Experience 40 species under 1 roof

Our 6,500 square foot indoor exhibit gallery houses reptiles and amphibians in naturalistic habitats. Open year-round, the gallery showcases the best of what Reptiland has to offer: turtles, lizards, snakes, frogs, and crocodilians from around the world, all in one place. Fun, interpretive graphics reveal each animal’s natural history, while interactive exhibits let you test your reptile IQ, experiment with lizard adaptations, and understand croc talk!

Multimedia and Interactive Exhibits

Ask the Gecko Expert
Activate clips of Dr. Aaron Bauer of Villanova University answering common questions about geckos and describing cutting-edge research.

Learn to Speak Croc Talk
Aside from birds, crocodilians are the most vocal reptiles. Croc calls vary by species, age, size, and sex. Some species can communicate over 20 different kinds of messages through sound alone. Press buttons to hear the various distress, mating, and “warning” calls of different gators and crocs.

See how the Sidewinder rattlesnake moves–it doesn’t crawl like other snakes. It loops its body into an S-shaped pattern and pushes against loose desert sand. Only 2 points on the snakes body touch the hot sand at any time. Spin a zoetrope and look through the slits to see how the sidewinder moves!

Frogs in Crisis
Frogs and other amphibians are the most endangered vertebrate animals on earth. Their thin, permeable skins make them sensitive to environmental changes. Chytrid fungus is an emerging disease that threatens populations on every major continent. Ron Gagliardo of Amphibian Ark and Zoo Atlanta, along with our own Chad Peeling, explain how this crisis is affecting the global population of frogs and what can be done to stop it.

Build A Gecko
Most geckos have the same basic body plan. Specialized accessories have allowed geckos to conquer a range of habitats–from rainforest trees to desert sand dunes. These survival accessories help “customize” each species for a particular environment. With this interactive, visitors can combine different eyes, feet, tails, and skin to “adapt” a gecko for a particular habitat!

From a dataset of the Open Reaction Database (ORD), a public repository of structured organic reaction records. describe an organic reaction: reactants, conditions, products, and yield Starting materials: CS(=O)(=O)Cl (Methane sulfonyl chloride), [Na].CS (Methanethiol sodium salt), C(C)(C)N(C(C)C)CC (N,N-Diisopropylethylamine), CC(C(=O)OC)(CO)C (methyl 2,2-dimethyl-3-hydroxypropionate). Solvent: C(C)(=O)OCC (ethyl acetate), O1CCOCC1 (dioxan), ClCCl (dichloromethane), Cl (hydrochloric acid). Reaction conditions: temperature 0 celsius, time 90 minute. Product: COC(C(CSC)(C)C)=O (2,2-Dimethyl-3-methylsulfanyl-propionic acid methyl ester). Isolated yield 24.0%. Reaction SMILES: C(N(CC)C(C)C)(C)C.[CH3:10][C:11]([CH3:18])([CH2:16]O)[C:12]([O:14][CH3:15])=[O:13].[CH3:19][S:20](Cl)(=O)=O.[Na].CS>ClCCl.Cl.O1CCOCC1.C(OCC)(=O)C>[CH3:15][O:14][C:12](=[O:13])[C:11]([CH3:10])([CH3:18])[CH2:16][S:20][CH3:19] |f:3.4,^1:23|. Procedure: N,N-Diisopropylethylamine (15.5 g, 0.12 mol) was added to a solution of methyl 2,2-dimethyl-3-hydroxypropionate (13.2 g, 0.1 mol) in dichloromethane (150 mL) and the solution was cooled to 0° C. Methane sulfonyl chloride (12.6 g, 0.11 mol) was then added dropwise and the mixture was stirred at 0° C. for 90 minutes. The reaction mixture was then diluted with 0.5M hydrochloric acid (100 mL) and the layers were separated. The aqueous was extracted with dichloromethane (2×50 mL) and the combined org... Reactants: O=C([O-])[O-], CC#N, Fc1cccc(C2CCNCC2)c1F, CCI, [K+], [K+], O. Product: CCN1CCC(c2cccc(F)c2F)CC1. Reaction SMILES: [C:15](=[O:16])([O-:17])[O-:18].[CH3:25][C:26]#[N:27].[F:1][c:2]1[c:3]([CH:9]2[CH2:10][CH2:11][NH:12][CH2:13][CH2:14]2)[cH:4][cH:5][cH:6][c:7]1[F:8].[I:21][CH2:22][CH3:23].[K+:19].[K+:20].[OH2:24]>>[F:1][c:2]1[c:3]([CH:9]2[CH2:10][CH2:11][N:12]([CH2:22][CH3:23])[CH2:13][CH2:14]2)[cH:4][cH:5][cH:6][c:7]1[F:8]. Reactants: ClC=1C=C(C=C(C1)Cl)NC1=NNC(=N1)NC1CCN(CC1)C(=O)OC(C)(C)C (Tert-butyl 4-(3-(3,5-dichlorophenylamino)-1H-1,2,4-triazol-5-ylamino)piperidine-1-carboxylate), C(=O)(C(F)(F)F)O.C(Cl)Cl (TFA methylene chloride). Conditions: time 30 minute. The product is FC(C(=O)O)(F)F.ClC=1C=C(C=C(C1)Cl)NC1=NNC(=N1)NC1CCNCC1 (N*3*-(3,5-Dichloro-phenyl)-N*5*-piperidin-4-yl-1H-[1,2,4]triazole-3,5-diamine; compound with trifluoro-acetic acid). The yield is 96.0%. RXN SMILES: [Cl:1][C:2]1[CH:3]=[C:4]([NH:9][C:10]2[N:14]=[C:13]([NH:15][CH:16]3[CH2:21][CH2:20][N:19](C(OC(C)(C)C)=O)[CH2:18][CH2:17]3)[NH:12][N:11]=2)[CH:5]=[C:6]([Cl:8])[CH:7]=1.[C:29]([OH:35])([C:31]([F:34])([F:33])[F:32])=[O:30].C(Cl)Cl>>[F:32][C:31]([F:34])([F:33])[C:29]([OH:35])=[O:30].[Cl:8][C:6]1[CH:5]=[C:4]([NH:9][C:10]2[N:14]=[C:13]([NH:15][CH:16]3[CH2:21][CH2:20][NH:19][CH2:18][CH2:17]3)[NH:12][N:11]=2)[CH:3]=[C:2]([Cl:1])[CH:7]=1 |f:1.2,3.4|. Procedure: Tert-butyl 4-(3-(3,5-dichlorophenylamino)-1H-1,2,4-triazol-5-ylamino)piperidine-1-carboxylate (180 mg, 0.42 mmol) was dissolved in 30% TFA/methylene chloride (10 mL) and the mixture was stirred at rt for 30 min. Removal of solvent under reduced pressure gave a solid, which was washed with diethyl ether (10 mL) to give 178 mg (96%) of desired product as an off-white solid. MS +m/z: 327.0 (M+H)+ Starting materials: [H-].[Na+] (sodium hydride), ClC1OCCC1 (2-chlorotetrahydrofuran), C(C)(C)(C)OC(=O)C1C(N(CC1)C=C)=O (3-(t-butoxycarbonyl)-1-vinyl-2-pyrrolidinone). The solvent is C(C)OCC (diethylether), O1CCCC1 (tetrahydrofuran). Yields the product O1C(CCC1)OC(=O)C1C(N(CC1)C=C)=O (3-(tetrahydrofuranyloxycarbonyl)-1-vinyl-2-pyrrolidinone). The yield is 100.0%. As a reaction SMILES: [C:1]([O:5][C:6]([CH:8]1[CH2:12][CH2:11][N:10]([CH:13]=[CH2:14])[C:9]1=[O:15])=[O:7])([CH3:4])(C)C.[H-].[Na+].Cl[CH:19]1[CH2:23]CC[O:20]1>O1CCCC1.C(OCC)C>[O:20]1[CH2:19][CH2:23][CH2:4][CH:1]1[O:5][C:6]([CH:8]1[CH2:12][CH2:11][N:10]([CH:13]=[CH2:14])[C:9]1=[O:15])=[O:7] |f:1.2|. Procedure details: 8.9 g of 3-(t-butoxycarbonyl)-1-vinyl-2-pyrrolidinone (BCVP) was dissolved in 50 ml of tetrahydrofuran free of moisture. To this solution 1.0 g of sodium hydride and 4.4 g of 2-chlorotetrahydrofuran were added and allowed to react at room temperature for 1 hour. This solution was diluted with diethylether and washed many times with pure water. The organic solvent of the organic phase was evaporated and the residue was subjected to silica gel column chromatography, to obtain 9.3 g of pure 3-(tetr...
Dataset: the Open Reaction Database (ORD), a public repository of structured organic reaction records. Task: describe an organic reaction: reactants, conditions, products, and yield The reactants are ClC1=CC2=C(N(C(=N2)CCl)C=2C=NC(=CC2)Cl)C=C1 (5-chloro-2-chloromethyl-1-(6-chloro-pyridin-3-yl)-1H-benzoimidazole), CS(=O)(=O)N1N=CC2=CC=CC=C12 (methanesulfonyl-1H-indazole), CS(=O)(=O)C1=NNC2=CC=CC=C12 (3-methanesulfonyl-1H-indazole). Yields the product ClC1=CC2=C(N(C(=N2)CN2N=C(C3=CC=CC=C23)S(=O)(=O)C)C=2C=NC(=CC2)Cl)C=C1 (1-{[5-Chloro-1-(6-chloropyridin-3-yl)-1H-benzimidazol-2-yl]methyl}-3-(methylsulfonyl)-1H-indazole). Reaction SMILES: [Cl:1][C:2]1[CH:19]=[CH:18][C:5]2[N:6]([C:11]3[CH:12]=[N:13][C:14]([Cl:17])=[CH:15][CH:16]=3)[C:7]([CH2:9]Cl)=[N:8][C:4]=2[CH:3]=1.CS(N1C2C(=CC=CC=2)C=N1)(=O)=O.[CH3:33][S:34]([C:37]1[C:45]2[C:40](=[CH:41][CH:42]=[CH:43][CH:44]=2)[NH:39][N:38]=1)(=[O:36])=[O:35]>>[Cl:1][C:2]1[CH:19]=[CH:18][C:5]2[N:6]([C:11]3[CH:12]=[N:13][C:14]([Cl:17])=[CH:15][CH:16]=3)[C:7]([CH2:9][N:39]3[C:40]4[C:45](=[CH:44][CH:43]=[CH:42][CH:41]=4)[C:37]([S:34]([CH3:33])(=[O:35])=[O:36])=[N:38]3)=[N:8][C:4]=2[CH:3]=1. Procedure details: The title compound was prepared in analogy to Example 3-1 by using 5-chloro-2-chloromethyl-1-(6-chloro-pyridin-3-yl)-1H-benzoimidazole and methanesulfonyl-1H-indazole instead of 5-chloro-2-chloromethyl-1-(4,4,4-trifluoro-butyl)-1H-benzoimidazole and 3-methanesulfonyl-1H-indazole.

Species currently on display:

Most of these species are found in the exhibit gallery, but some can be found in other areas of the zoo including Island Giants, Parakeet Landing, within Dinosaurs Come to Life, and in outdoor pens (during warmer months).

Komodo dragon, Varanus komodoensis
Aldabra tortoise, Aldabrachelys gigantea
Forest tortoise, Chelonoidis denticulata
Pond sliders, Trachemys sp. (various species)
Eastern box turtle, Terrapene carolina
Wood turtle, Glyptemys insculpta
Painted turtle, Chrysemys picta
American alligator, Alligator mississippiensis
Alligator snapping turtle, Macroclemys temminckii
Florida soft-shelled turtle, Apalone ferox
Indian star tortoise, Geochelone elegans
Snake-necked turtle, Chelodina mccordi
Mata mata turtle, Chelus fimbriatus
Estuarine crocodile, Crocodylus pororus
Gila monster, Heloderma suspectum
Frilled dragon, Chlamydosaurus kingii
Veiled chameleon, Chameleo calyptratus
Green tree monitor, Varanus prasinus
Crevice spiny lizard, Scleroporus poinsetti
Giant day gecko, Phelsuma grandis
Henkel’s leaf-tailed gecko, Uroplatus henkeli
Lined leaf-tailed gecko, Uroplatus lineatus
Giant leaf-tailed gecko, Uroplatus fimbriatus
Oriente knight anoles, Anolis smallwoodi
Red-sided garter snake, Thamnophis sirtalis

Eyelash viper, Bothriechis schlegelii
King cobra
, Ophiophagus hannah
Red spitting cobra, Naja pallida
Water moccasin, Agkistrodon piscivorus
Everglades rat snake, Elaphe obsolete rossalleni
Eastern green mamba, Dendroaspis angusticeps
Gaboon viper, Bitis gabonica
Eastern diamond-back rattlesnake, Crotalus adamanteus
Black mamba, Dendroaspis polylepis
Pueblan milk snake, Lampropeltus triangulum campbelli
Timber rattlesnake, Crotalus horridus
Copperhead, Agkistrodon contortrix
Black rat snake, Elaphe obsolete obsoleta
Green anaconda, Eunectus murinus
Reticulated python, Python reticulatus
African bullfrog, Pyxicephalus adspersus
Panamanian golden frog, Atelopus zeteki
Mexican Dumpy Frog, Pachymedusa dacnicolor
Poison dart frogs, Dendrobates sp. and Phyllobates sp. (various species)
Cuban rock iguana, Cyclura nubila
Australian Emu, Dromaius novaehollandiae
Parakeet (aka budgerigar), Melopsittacus undulatus